Recent survey details business climate in Routt County
August 19, 2015
Steamboat Springs — Few surprises are included in the analysis of a business climate survey commissioned by Routt County and given to a sample of business owners this spring.
The 122 survey respondents lauded Routt County as a place to do business because of a diverse economy, quality schools and a generally positive, supportive atmosphere.
However, many of the same respondents said running a business could be challenging due to limited air travel to and from the area, a lack of affordable housing for employees and a general lack of a qualified workforce.
"There weren't a lot of big surprises," said Dave Belin, director of consulting services for RRC Associates, a Boulder-based research firm hired to analyze the survey results.
Funded by a grant from the Colorado Department of Local Affairs, the survey was shaped by a committee comprised of representatives from the Steamboat Springs Chamber Resort Association, the city's Economic Development Council, Routt County, the city of Steamboat Springs, the Community Agriculture Alliance and Colorado Mountain College.
The survey was administered by mail in May to a random sampling of 690 businesses by the University of Colorado Denver's Colorado Center for Community Development Technical Assistance Program.
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More than 200 surveys were returned as undeliverable, and many businesses didn't respond within the month-long response time, leaving just 122 responses.
"There's a lot of businesses I think might have slipped through the cracks," Belin said. "We would have liked to have seen more surveys."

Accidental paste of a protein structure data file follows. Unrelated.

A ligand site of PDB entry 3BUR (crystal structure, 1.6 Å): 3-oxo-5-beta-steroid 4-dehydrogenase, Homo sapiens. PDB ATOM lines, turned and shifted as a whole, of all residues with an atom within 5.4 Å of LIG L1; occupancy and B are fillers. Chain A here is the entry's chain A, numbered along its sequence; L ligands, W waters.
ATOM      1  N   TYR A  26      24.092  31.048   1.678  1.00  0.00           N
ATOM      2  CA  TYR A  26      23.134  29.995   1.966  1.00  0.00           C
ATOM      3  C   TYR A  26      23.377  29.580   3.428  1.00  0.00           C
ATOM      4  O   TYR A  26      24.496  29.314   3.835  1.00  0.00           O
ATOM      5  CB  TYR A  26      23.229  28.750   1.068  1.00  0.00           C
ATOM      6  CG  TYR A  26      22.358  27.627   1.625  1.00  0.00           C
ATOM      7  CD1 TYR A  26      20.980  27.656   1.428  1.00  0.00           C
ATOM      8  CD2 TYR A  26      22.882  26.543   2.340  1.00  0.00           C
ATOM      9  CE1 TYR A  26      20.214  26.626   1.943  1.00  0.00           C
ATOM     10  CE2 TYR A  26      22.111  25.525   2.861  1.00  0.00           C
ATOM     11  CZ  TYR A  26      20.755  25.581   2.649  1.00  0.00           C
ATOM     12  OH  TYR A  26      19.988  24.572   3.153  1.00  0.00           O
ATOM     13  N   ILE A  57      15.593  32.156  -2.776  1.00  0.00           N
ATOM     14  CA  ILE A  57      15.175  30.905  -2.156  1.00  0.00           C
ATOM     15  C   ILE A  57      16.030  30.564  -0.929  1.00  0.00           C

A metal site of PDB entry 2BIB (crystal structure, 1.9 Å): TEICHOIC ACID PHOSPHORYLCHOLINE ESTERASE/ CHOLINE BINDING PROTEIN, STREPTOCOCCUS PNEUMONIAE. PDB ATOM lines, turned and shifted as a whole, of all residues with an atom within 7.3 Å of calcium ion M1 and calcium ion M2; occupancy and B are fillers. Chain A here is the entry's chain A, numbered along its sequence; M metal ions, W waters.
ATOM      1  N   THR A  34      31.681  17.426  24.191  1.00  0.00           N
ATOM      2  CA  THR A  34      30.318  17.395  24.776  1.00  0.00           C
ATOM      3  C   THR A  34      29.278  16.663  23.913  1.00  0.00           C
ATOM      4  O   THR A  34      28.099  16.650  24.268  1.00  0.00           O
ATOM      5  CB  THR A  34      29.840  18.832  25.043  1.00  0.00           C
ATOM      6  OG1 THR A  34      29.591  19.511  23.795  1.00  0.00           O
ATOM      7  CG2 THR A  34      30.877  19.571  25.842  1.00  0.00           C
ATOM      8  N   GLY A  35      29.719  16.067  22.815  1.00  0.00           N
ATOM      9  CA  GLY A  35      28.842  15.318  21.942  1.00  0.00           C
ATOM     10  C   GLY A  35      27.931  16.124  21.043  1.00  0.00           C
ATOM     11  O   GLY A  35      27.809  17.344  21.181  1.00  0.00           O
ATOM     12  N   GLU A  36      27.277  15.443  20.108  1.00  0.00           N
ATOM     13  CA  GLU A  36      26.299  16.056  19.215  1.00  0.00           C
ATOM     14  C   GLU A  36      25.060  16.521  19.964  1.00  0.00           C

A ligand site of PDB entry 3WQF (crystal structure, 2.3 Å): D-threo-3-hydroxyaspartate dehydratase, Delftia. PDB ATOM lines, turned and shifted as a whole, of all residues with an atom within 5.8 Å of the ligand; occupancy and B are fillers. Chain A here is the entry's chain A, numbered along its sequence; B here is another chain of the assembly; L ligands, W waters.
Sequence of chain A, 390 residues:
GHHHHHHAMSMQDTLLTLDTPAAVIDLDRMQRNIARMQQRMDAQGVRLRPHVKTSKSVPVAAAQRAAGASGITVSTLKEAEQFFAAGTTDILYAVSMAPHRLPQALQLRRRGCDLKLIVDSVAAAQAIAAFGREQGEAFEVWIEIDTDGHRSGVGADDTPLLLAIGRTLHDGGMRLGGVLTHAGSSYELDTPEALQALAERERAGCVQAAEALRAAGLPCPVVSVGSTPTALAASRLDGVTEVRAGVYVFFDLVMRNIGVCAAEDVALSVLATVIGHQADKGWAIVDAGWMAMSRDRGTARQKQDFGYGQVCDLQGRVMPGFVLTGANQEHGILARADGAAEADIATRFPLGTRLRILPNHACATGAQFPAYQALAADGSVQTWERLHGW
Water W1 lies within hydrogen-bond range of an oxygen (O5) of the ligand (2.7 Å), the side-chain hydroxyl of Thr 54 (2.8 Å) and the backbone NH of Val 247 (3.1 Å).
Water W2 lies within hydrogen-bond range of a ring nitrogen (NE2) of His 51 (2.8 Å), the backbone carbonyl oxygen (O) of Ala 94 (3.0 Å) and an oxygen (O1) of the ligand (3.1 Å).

Belin and RRC research analyst Paula Ninger presented the analysis Tuesday to a handful of survey organizers and a few others at Centennial Hall.
Some interesting points in the survey results included the high level of dissatisfaction by business owners in the available workforce in the county.
Anecdotal responses in the surveys revealed some owners are seeking more employees with basic English and writing skills, technical skills, legal skills or simply a better work ethic.
"Four in 10 of your businesses are saying they're struggling to find employees with particular skills," Belin said.
The perceived lack of qualified employees is also concerning because 35 percent of businesses surveyed said they planned to increase their employee numbers within the next year.
Another concern for those businesses seeking additional employees is the lack of affordable, available housing, with 61 percent of respondents dissatisfied with housing affordability and 70 percent dissatisfied with rental housing availability.
Despite housing concerns and the desire from many businesses for expanded air travel options, 75 percent of businesses reported an overall satisfaction with conducting business here.
Many anecdotal responses praised the community support for their businesses, with 61 percent of respondents reporting they felt supported by their community — 28 percent were neutral and 11 percent felt unsupported.
"A lot of people mention that word of mouth is their most effective advertising technique," Ninger said.
The full report will be posted on steamboatbiz.com.
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